It appears that capital gains and negative gearing tax concessions are on the nose with everyone except the Prime Minister.
How on earth did we come to be lumbered with a tax rule so bad it is disliked by the Treasury, the Reserve Bank, the Business Council, the Council of Social Service, the Organisation for Economic Co-operation and Development, and both of Tony Abbott’s most trusted business advisers?
And why on earth is Abbott still clinging to it?
The story of how we came to be saddled with a system that taxes wages at twice the rate of profits made from trading real estate is an epic tale of revenge, incompetence, bloody-mindedness and gullibility. Along the way it has forced Treasurer Joe Hockey to set income tax rates higher than he should and fed an explosion in house prices by supercharging negative gearing.
It is, as economist Rory Robertson told his clients in the early 2000s, “almost as though the Australian tax system has been screaming at taxpayers to gear up to earn increased capital gains rather than to work harder to earn increased wages or salaries”.
The tale begins in 1985 with what now seem two unremarkable decisions.
As part of the tax white paper process, Labor treasurer Paul Keating made fringe benefits and capital gains subject to tax. Remarkably, up to that point they hadn’t been. It meant that if you were paid half your salary in benefits you weren’t taxed on it. If you made half your income buying and selling property or shares, you weren’t taxed on that. Only ordinary wage earners paid full tax.
These days the Coalition claims to have supported Labor’s reforms of the 1980s. But it didn’t support those two. The then opposition leader John Howard fumed. “Both should be scrapped – lock, stock and barrel,” he said.
Labor made a generous and unnecessary concession. Instead of taxing the entire profit on the purchase and resale of shares or property, it taxed only the profit over and above the rate of inflation. This meant a negatively geared landlord could deduct from their taxable income all their interest payments (including the inflation component) but would have added to their taxable income only their “real” profit (excluding the inflation component).
But over time the rate of inflation fell. More than 8 per cent when Labor introduced the concession, it was heading to 2 per cent by the time Howard took over as prime minister in 1996. Speculators were close to being properly taxed. So under cover of introducing the goods and services tax, he asked his friend John Ralph to conduct a review of “business” taxation, sneaking in a very specific reference to personal tax.
The panel was to examine “capping the rate of tax applying to capital gains for individuals at 30 per cent”.
The stock exchange lobbied hard. It commissioned a US economist associated with Reagan-era tax cuts to produce modelling showing that cuts to the capital gains tax rate “ would be close to self-funding“.
They would “yield large revenue feedbacks as holders of relevant assets are provided a greater incentive to sell”. Really.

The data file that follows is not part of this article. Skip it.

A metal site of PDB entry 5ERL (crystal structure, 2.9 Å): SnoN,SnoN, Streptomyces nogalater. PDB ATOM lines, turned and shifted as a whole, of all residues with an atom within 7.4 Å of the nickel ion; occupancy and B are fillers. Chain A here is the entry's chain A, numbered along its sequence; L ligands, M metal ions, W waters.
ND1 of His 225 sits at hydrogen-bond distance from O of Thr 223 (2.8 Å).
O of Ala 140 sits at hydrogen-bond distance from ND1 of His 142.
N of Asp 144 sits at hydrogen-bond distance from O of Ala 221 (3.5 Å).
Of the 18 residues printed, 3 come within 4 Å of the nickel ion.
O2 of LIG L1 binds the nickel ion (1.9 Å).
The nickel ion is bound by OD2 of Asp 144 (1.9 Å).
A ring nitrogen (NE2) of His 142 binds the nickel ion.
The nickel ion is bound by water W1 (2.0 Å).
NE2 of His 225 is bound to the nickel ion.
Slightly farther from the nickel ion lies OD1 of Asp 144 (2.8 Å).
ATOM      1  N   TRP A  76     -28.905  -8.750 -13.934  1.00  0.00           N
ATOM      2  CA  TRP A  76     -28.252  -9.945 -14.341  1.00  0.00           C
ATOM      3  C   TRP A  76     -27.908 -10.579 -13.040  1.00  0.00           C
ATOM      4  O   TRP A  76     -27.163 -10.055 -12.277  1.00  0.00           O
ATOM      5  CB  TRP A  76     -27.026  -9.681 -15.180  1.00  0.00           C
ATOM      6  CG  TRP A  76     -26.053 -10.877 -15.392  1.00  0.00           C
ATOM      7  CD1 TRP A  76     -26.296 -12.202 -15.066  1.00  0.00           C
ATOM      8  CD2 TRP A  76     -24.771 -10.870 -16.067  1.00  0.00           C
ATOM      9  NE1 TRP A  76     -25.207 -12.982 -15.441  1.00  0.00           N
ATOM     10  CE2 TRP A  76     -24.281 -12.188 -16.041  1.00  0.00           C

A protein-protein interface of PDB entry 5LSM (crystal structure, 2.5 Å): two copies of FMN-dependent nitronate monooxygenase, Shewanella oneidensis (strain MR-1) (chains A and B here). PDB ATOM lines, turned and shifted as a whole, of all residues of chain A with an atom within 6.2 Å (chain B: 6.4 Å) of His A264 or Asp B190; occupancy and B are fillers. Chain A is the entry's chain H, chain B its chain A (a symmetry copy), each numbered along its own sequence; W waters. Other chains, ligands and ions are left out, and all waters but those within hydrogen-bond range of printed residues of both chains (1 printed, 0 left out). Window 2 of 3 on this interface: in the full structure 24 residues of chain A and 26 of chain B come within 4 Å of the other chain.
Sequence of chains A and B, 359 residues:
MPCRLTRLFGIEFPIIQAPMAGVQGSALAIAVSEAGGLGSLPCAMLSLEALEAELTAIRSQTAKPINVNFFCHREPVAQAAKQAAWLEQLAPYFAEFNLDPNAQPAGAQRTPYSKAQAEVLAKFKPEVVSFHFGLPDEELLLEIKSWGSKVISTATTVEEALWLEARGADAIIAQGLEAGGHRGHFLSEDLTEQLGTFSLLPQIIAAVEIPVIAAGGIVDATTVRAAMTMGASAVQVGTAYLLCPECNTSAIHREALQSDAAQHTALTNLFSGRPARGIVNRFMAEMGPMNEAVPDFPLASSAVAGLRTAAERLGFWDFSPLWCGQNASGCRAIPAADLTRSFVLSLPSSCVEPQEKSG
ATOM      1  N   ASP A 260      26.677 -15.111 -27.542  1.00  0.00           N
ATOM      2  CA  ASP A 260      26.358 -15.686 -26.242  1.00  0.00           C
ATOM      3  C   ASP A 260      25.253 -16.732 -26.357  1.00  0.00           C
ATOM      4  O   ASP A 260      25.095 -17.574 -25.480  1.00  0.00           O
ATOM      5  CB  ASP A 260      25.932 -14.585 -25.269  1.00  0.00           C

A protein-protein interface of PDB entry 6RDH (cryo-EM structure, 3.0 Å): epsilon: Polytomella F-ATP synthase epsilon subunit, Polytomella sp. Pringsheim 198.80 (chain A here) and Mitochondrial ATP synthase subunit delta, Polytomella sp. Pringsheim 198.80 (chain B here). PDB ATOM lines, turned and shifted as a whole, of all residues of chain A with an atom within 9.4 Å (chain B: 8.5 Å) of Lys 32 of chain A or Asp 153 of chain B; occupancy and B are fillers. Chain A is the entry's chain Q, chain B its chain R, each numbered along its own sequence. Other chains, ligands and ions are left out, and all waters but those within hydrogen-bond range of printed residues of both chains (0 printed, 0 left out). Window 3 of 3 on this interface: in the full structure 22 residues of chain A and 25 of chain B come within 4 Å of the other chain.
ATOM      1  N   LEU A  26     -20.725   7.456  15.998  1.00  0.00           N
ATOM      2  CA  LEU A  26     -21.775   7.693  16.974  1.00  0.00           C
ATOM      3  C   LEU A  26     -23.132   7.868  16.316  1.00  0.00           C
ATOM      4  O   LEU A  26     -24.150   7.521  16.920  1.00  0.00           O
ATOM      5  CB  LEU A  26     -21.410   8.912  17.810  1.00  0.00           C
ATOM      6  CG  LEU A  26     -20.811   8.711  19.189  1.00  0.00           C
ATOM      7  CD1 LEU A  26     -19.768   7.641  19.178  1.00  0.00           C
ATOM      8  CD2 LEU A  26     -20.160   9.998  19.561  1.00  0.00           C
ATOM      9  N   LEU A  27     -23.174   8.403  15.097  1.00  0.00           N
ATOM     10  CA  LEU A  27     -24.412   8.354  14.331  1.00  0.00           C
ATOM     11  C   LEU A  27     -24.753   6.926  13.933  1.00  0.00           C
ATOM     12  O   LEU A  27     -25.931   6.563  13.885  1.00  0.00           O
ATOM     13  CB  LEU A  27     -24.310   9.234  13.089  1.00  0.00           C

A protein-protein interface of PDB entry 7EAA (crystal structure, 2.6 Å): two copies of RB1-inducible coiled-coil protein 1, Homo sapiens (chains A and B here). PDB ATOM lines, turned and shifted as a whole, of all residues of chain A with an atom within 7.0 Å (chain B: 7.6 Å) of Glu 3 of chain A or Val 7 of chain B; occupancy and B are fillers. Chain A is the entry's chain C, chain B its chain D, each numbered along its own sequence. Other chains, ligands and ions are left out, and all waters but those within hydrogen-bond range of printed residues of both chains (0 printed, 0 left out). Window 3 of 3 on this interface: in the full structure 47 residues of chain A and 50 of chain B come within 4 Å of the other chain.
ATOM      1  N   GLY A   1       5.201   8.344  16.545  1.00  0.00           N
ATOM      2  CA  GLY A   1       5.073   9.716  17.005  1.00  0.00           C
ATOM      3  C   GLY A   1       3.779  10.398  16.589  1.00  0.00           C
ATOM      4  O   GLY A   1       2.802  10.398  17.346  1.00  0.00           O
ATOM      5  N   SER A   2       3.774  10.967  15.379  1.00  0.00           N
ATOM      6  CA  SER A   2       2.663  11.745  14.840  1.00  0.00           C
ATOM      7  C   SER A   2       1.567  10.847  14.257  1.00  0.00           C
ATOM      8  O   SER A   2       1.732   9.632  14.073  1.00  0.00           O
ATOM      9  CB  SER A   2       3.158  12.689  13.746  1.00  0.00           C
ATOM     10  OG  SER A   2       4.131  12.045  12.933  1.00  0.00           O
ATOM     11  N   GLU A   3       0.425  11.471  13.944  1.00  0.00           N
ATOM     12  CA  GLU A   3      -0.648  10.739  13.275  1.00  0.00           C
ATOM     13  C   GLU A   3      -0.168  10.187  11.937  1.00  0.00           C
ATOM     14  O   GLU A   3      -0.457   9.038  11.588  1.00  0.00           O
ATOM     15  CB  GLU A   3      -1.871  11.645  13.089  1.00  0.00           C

The stock exchange put (rough) numbers on it. At the time capital gains tax collections amounted to 0.4 per cent of GDP. If Australia cut the rate to near where it was in the United States, collections could climb to 0.7 per cent.
Ralph bought it. Under the heading “Rewarding Risk and Innovation”, he told Howard to tax only half of each capital gain, and found that on balance the change would bring in more money than it lost.
Fifteen years on, it’s possible to assess that claim. Before the cut, capital gains tax accounted for 0.4 per cent of GDP. In the latest year for which we have figures (2012-13) it brought in just 0.2 per cent.
Had capital gains tax been as effective as it was before Howard cut it, it would have brought in an extra $3 billion.
Ralph thought the cut would “encourage a greater level of investment, particularly in innovative, high-growth companies”. Instead, it delivered windfall gains to those who had already bought real estate and encouraged everyone else to dive in.
Labor’s Kim Beazley waved it through. Only Labor’s Mark Latham was prescient, telling a largely uninterested Parliament the cut would “add to the great Australian disease of asset and property speculation, particularly in our big cities”.
Reserve Bank official Luci Ellis told a parliamentary hearing last week that the capital gains tax cut boosted property prices more than share prices because property was easier to borrow against.
“It is just more profitable to negatively gear property, because you can gear it more,” she said.
The Bank’s submission to the home ownership inquiry fingers the capital gains tax cut as one of the key reasons borrowing to buy investment properties exploded from 1999. These days more than half of all the dollars lent to buy houses are snapped up by investors.
Tony Shepherd, handpicked by Abbott to head his commission of audit, says he would scrap the discount. “I can’t see any reason for treating capital gains any different from income tax,” he told a conference in June.
David Murray, picked by Abbott to head his financial systems inquiry, came out in favour of cutting the capital gains concession. The Business Council has called for a rethink, saying such concessions “ distort investor behaviour, particularly at a time of rapid capital gains“. The Henry tax review wanted the discount to be cut to 40 per cent and applied to all forms of saving. Labor said no. The Treasury uses its latest tax discussion paper to pose a simple question: to what extent do the benefits of the concession outweigh the cost?
Axing the capital gains tax discount would render negative gearing impotent. It would fund a cut in income tax and take the heat out of the property market. Just about everyone in Abbott’s corner agrees, apart from Abbott himself, who’s stopped listening.
Peter Martin is economics editor of The Age.